Proceedings of the Thirteenth Language Resources and Evaluation Conference

The Universal Morphology (UniMorph) project is a collaborative effort providing broad-coverage instantiated normalized morphological inflection tables for hundreds of diverse world languages. The project comprises two major thrusts: a language-independent feature schema for rich morphological annotation, and a type-level resource of annotated data in diverse languages realizing that schema. This paper presents the expansions and improvements on several fronts that were made in the last couple of years (since McCarthy et al. (2020)). Collaborative efforts by numerous linguists have added 66 new languages, including 24 endangered languages. We have implemented several improvements to the extraction pipeline to tackle some issues, e.g., missing gender and macrons information. We have amended the schema to use a hierarchical structure that is needed for morphological phenomena like multiple-argument agreement and case stacking, while adding some missing morphological features to make the schema more inclusive.In light of the last UniMorph release, we also augmented the database with morpheme segmentation for 16 languages. Lastly, this new release makes a push towards inclusion of derivational morphology in UniMorph by enriching the data and annotation schema with instances representing derivational processes from MorphyNet.

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Cleansing & expanding the HURTLEX(el) with a multidimensional categorization of offensive words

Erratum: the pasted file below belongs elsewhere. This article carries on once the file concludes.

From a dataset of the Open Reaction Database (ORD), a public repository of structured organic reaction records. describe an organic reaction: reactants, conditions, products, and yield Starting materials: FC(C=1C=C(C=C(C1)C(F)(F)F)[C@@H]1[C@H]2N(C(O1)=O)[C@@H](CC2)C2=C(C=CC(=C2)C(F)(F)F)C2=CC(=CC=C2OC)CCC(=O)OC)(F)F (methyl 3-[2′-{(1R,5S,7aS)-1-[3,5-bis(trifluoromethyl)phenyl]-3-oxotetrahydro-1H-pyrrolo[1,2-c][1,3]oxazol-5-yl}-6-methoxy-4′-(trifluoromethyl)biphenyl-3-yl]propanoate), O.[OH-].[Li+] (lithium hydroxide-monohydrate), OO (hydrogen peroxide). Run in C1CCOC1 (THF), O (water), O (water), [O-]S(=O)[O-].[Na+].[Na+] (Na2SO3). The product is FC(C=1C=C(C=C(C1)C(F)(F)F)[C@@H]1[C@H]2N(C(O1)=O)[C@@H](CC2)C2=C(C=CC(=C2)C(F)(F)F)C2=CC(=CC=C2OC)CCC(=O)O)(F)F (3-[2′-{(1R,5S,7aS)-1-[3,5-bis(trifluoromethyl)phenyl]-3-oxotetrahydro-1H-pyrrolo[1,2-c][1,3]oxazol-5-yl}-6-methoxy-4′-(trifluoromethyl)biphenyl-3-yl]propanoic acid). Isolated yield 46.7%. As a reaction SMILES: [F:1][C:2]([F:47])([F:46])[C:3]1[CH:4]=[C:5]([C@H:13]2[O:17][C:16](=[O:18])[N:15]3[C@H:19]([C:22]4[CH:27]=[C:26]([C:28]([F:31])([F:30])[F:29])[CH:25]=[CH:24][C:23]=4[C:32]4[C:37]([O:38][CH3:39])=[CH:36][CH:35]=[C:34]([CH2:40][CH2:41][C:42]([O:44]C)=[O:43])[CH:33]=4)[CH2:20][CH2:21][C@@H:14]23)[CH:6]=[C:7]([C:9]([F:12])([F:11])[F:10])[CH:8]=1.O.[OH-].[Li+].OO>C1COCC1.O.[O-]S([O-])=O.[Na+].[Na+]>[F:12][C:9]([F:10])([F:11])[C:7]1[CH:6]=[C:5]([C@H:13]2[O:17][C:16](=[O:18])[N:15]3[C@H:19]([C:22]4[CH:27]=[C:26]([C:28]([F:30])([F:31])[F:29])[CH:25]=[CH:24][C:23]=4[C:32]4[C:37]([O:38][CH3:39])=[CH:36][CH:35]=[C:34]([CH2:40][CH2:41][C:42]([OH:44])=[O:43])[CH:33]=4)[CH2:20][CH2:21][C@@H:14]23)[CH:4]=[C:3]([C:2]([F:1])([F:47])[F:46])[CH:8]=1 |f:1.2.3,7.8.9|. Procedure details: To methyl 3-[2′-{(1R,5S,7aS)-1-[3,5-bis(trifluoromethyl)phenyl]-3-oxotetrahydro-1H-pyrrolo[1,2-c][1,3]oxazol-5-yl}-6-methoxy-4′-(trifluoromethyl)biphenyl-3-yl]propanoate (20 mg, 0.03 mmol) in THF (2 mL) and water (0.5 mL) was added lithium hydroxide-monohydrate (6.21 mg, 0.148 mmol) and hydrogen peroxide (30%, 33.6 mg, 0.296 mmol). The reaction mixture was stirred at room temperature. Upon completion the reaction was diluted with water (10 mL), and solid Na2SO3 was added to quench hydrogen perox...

Vivian Stamou | Iakovi Alexiou | Antigone Klimi | Eleftheria Molou | Alexandra Saivanidou | Stella Markantonatou
Proceedings of the Sixth Workshop on Online Abuse and Harms (WOAH)

We present a cleansed version of the multilingual lexicon HURTLEX-(EL) comprising 737 offensive words of Modern Greek. We worked bottom-up in two annotation rounds and developed detailed guidelines by cross-classifying words on three dimensions: context, reference, and thematic domain. Our classification reveals a wider spectrum of thematic domains concerning the study of offensive language than previously thought Efthymiou et al. (2014) and reveals social and cultural aspects that are not included in the HURTLEX categories.

2020

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Proceedings of the Joint Workshop on Multiword Expressions and Electronic Lexicons
Stella Markantonatou | John McCrae | Jelena Mitrović | Carole Tiberius | Carlos Ramisch | Ashwini Vaidya | Petya Osenova | Agata Savary
Proceedings of the Joint Workshop on Multiword Expressions and Electronic Lexicons

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VMWE discovery: a comparative analysis between Literature and Twitter Corpora
Vivian Stamou | Artemis Xylogianni | Marilena Malli | Penny Takorou | Stella Markantonatou
Proceedings of the Joint Workshop on Multiword Expressions and Electronic Lexicons